Worker’s claim of discrimination for flatulence blown off by tribunal

U.K. woman said she was fired for complaining about co-workers' teasing about her bowel problem
|Canadian Employment Law Today

A British employment tribunal has dismissed a woman’s claims she was fired because of flatulence.

The woman, from Bradford, U.K., worked at Leeds Metropolitan University. She suffered from irritable bowl syndrome (IBS) which often caused gas problems at work.

The woman said she was the butt of jokes and comments because of her condition, including exaggerated sniffing noises and one comments that “she opens the windows because she is stinking the place out.”

She complained she was being harassed but shortly afterwards the university started disciplinary proceedings against her because of absenteeism and the quality of her work. The university said she was sick about four days each month but didn’t provide any notes from a doctor. She was eventually fired for being “difficult to manage” and the university said it was “less confident in her ability.”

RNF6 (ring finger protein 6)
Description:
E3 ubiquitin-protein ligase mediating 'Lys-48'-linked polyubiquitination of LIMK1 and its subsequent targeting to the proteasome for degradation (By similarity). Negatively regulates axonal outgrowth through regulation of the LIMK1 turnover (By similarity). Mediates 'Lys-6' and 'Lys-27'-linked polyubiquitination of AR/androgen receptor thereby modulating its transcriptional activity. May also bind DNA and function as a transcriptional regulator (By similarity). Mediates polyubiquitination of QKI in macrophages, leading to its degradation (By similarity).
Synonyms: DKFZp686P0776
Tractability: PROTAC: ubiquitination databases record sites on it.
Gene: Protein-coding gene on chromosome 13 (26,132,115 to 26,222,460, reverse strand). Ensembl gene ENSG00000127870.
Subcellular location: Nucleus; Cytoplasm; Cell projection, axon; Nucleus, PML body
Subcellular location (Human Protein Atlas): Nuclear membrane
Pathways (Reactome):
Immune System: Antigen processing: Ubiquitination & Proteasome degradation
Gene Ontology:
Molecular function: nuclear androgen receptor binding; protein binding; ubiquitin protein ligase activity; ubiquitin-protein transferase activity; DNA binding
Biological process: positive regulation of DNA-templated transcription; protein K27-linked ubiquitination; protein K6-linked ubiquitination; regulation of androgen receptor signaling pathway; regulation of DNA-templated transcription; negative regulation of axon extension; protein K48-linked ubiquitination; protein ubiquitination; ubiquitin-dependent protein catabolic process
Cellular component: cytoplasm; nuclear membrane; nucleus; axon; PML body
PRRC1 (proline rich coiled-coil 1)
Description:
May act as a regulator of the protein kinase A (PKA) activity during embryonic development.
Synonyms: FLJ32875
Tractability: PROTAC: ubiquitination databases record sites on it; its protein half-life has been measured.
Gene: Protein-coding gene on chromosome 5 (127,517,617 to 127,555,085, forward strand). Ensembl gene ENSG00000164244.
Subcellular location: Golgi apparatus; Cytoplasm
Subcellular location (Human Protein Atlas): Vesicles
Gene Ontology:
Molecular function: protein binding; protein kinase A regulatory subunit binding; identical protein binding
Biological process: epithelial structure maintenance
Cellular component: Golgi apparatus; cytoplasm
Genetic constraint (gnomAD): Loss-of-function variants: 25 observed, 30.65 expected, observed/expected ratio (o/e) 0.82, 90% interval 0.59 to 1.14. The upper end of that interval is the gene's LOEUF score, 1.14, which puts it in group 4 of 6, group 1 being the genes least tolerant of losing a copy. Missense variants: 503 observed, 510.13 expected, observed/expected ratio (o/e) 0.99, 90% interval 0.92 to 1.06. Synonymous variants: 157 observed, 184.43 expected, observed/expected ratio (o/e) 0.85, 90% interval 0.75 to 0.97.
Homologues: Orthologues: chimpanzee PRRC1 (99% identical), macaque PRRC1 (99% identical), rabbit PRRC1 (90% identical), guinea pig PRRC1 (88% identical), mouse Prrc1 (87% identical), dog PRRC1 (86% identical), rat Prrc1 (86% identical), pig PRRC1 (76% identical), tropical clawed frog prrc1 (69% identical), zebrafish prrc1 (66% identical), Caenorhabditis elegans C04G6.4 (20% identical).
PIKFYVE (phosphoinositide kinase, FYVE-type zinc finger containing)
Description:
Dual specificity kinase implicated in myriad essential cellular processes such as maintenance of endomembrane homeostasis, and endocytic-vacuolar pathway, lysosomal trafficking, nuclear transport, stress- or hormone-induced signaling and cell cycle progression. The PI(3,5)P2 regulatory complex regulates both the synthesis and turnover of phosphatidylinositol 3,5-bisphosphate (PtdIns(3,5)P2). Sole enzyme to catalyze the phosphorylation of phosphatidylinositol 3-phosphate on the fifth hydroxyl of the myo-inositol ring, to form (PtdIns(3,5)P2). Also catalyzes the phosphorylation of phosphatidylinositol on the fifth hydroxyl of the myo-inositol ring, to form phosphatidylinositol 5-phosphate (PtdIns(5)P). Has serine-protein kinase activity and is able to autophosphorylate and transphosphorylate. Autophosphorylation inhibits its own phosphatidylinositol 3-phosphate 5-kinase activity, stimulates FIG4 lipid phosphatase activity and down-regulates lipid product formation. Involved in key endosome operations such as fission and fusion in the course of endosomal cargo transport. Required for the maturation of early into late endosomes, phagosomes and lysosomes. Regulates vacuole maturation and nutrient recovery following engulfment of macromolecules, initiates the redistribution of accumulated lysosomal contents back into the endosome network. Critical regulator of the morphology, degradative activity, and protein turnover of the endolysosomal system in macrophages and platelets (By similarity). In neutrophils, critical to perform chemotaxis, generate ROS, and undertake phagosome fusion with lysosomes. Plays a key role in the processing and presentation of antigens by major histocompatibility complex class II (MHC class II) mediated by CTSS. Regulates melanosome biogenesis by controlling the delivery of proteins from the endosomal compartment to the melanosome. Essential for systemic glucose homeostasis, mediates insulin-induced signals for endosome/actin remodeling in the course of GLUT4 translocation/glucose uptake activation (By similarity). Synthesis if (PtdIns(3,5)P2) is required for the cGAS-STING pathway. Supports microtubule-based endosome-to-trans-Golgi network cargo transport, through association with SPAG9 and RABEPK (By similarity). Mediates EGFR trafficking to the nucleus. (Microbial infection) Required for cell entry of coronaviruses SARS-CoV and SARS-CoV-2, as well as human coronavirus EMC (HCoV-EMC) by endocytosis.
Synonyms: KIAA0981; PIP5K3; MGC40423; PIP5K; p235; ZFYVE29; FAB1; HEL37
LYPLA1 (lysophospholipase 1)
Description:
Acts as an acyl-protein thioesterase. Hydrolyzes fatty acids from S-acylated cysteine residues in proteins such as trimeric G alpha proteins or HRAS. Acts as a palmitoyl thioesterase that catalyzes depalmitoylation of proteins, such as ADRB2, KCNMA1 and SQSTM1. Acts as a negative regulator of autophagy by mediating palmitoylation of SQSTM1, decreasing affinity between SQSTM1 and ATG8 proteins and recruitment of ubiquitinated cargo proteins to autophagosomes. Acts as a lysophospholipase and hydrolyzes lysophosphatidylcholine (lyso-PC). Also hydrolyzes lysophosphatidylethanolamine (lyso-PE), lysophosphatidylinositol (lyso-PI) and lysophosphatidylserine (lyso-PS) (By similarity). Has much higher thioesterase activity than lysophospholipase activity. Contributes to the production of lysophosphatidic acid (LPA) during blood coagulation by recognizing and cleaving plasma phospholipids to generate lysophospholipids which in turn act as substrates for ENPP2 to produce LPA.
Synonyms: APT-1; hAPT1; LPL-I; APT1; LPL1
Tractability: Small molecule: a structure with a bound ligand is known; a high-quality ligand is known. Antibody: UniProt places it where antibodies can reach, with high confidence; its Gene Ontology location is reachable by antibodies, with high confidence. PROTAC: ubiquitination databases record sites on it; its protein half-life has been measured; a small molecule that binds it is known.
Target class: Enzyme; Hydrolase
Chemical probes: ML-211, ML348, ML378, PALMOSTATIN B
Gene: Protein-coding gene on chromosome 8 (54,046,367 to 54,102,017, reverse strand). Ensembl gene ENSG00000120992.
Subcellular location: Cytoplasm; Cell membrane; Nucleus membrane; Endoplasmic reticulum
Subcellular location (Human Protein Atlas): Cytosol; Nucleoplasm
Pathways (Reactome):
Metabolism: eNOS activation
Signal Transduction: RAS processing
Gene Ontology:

The woman filed a complaint with the employment tribunal, saying she was discriminated because of her disability and race and she was constructively dismissed.

The tribunal saw a psychiatric report stating she was paranoid, which made her likely to view certain managerial decisions as having “malicious intent” rather than based on reasonable concerns.

The tribunal dismissed the discrimination and constructive dismissal complaints, finding she was under stress from her IBS and other outside factors and her absenteeism was a legitimate concern for her employer.

“She was unhappy in an open-plan office and possibly became unduly concerned as to whether, as a result of IBS, she was suffering from flatulence,” the tribunal said.

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